NJ Wildlife News & Views
  October 21, 2013

Halloween Without Bats??

Now THAT's Scary!

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Don't let bats become ghosts! (Well, maybe the pretend kind.)

Hello Friends,


It's that spoooooky time of year again. The crooked grins of carved pumpkins. Little zombies on the prowl for fresh flesh. And bats flapping their wings across the face of a full moon.


Is your skin prickling yet? In a Halloween without those bats, it sure would be. Your handsome Gladiator arms puckered with itchy red bug bites - YIKES! Earworms swarming the corn maze - AGH!! And all the yummy bite-size chocolate bars that gorge your gullet? Better start rationing.


For as spooky as they may seem, bats are more than just an icon for our freakiest holiday...they're some of the most beneficial animals to people all over the globe. Seventy percent of the world's bat species (and all of New Jersey's) eat insects, including mosquitoes, potato beetles, gypsy moths, and even stink bugs! In fact, bats' bug-munching services are worth several billion dollars a year in the U.S. alone. Elsewhere, bats are important pollinators, seed dispersers, and medicine makers (chocolate counts as medicine, right?). 


But despite their virtues, bats are in grave danger from a variety of threats.


Help us fight for bats!


White-nose syndrome has nearly wiped out populations of cave-hibernating bats across New Jersey and the eastern half of North America since 2006, killing as many as 6 million bats and counting.  The Conserve Wildlife Foundation is working hard alongside many partners to better understand and fight this deadly fungal disease (learn more). To date, there is no known way to prevent or cure white-nose syndrome in the ecosystem.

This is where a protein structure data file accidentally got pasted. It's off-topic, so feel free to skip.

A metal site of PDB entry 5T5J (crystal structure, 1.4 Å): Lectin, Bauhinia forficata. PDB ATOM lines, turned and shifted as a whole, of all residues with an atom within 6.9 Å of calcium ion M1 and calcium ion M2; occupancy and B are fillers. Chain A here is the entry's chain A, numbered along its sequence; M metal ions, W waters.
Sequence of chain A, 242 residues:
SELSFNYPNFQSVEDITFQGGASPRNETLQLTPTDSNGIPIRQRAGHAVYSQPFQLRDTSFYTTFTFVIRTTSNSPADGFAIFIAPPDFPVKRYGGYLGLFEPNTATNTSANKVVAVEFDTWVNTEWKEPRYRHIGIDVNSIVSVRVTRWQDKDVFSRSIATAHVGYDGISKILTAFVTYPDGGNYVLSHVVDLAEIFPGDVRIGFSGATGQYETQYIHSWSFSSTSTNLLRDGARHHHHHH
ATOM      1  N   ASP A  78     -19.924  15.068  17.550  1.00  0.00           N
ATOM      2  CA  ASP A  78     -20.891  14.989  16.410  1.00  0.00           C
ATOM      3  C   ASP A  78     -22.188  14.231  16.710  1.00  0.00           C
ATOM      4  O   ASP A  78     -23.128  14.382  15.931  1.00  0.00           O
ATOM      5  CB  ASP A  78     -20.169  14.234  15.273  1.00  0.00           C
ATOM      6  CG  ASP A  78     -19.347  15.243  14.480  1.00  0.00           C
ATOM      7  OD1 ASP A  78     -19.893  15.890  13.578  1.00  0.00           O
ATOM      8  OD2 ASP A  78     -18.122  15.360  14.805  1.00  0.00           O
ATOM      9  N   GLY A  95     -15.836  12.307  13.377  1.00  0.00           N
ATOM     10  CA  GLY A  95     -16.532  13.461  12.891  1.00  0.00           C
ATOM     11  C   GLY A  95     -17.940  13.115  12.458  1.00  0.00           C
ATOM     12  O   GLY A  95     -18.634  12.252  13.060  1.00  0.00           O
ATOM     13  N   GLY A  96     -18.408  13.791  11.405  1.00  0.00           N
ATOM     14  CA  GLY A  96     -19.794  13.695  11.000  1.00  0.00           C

More encouraging are our efforts to engage new partners in the fight for bats! Conserve Wildlife now collaborates with pest controllers to solve "house bat" problems and offer NJ-specific info for homeowners. We work with Scouts to build bat houses, then give them out for free where bats are being evicted from buildings. Our programs, bat watches, and volunteer projects like roost monitoring reach thousands of kids and adults. So many have enjoyed seeing that bats are really not so terrifying - just misunderstood.



There's no better gift you can put in the trick-or-treat bag.


Here's to keeping the night skies spooky. Thank you!


-From the Conserve Wildlife Foundation Team


Clockwise from top left: A big brown bat is assessed during a maternity colony survey; a roost box is installed in the Sourlands; and little brown bats are censused in Hibernia Mine as part of White-nose Syndrome research (pictured are CWF intern Erica Fisher, Rutgers University student Ashley Levinson, and CWF biologist MacKenzie Hall).



 Learn More about Bats 



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Conserve Wildlife Foundation of New Jersey